Cleveland Browns
The president of Cleveland's police union demanded an apology from the Browns for Andrew Hawkins' "pathetic" protest over the deaths of Tamir Rice and John Crawford. Reuters/Joe Maiorana-USA TODAY Sports

Cleveland Police Union president Jeff Follmer demanded an apology from the Browns football organization Sunday after wide receiver Andrew Hawkins wore a T-shirt in protest of the deaths of Tamir Rice and John Crawford during warm-ups for that day's game. Follmer called the tribute to two African-American males killed by police in Ohio in recent months “pathetic.”

“It’s pretty pathetic when athletes think they know the law. They should stick to what they know best on the field. The Cleveland police protect and serve the Browns stadium and the Browns organization owes us an apology,” Follmer said in a statement, according to WEWS Channel 5 in Cleveland.

Rookie police officer Timothy Loehmann shot and killed Rice, 12, in a Cleveland park last month after he mistook Rice’s Airsoft toy gun for a real firearm. The Cuyahoga County medical examiner’s office ruled the shooting a homicide on Dec. 12. Crawford, 22, was shot and killed while holding a toy gun at a Dayton-area Walmart in August.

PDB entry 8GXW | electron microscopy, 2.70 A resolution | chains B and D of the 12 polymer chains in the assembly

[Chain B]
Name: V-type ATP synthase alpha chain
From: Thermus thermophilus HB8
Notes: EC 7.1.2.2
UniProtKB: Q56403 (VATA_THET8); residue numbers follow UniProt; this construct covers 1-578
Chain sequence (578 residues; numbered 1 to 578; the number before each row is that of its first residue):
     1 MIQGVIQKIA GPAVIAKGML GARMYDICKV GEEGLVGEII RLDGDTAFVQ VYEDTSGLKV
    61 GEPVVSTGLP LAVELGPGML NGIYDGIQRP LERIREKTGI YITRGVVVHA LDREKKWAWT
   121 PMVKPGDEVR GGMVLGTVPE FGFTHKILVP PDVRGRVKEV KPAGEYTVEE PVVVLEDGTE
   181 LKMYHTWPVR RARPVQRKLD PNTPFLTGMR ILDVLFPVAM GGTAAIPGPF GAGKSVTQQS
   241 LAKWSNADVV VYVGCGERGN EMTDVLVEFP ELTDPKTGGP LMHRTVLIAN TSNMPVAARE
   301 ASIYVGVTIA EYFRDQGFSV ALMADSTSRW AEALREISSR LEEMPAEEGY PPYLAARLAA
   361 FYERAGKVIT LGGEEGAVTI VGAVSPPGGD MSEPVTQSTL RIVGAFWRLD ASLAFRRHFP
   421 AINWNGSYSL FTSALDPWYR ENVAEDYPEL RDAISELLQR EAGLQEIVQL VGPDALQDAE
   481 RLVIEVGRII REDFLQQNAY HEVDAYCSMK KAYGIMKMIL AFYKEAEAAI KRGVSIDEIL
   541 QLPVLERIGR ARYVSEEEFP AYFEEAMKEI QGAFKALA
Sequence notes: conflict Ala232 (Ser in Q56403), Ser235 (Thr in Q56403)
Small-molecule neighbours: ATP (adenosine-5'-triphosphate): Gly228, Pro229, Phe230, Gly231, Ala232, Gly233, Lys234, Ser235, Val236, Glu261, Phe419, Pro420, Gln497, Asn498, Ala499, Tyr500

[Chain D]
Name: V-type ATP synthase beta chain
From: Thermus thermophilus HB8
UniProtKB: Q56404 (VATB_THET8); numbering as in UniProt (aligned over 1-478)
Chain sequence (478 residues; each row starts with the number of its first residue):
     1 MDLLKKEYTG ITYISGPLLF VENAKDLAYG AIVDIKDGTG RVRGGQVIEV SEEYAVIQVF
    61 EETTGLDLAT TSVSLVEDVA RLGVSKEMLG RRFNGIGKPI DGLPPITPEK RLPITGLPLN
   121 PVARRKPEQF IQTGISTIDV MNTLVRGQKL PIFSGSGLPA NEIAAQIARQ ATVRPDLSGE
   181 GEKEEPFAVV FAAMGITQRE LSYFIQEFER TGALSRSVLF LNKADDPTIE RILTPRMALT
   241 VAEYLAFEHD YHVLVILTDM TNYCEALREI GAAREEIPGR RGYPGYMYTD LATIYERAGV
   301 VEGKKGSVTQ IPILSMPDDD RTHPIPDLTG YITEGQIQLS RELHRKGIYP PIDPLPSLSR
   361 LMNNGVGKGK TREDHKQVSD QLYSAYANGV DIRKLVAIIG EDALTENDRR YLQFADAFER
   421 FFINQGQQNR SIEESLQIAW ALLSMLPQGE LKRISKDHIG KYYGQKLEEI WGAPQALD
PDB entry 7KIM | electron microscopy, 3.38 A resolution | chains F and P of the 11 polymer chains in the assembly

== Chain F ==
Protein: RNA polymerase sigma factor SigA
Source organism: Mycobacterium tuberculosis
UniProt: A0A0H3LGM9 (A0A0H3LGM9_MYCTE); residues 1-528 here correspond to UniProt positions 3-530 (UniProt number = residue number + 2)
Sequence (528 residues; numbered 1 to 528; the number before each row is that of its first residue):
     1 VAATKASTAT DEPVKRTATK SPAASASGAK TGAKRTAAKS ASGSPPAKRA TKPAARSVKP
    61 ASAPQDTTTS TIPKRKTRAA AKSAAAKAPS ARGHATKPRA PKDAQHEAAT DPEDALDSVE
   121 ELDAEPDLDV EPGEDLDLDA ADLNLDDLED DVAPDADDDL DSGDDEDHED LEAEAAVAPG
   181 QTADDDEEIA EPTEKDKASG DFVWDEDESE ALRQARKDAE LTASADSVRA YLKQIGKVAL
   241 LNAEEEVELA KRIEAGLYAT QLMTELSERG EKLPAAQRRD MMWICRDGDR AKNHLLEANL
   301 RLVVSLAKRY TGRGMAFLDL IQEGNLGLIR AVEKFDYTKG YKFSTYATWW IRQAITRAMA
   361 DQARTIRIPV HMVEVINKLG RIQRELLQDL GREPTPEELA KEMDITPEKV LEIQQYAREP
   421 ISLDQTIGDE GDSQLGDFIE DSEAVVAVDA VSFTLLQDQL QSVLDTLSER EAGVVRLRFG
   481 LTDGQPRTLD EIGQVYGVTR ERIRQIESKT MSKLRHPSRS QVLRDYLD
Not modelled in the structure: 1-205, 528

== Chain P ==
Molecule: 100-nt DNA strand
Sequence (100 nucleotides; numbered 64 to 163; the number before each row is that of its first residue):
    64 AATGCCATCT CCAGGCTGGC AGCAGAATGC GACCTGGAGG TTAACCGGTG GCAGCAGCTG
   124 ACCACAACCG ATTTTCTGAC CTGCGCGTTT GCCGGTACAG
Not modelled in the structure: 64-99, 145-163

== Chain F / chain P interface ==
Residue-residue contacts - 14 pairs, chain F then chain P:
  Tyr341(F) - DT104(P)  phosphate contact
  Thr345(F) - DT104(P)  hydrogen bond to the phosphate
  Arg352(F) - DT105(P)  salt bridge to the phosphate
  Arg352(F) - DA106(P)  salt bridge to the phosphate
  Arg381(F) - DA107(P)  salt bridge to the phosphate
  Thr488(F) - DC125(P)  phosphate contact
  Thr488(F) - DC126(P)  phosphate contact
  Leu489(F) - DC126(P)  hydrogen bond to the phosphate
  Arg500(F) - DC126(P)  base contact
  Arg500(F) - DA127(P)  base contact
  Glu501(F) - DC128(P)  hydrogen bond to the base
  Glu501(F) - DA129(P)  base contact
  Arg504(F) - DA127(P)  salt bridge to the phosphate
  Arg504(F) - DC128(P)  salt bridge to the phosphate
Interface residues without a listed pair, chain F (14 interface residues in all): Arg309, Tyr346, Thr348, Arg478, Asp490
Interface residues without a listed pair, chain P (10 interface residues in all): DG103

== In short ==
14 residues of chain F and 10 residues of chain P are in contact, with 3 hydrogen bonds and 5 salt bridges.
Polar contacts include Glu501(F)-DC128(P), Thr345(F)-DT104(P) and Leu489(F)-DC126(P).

The Browns issued a statement in support of Hawkins’ protest. “We have great respect for the Cleveland Police Department and the work that they do to protect and serve our city. We also respect our players’ rights to project their support and bring awareness to issues that are important to them if done so in a responsible manner,” the statement said, according to ESPN.

Hawkins’ shirt read “Justice for Tamir Rice and John Crawford” on its front and “The Real Battle of Ohio” on its back. He served as team captain and wore the shirt at midfield during the coin toss.

The dispute between the Browns and the Cleveland Police Union mirrored a dispute between the St. Louis Rams and local police after the non-indictment of Ferguson police Officer Darren Wilson last month in the August shooting death of Michael Brown. Several Rams players struck a “hands up, don’t shoot” pose before a Nov. 30 game against the Oakland Raiders in solidarity with Ferguson protestors.

The St. Louis Police Officers Association called on the NFL to publicly apologize for the gesture, but the Rams players were not fined or disciplined by either the league or team officials. “We respect and understand the concerns of all individuals who have expressed views on this tragic situation,” an NFL spokesman said in a statement at the time.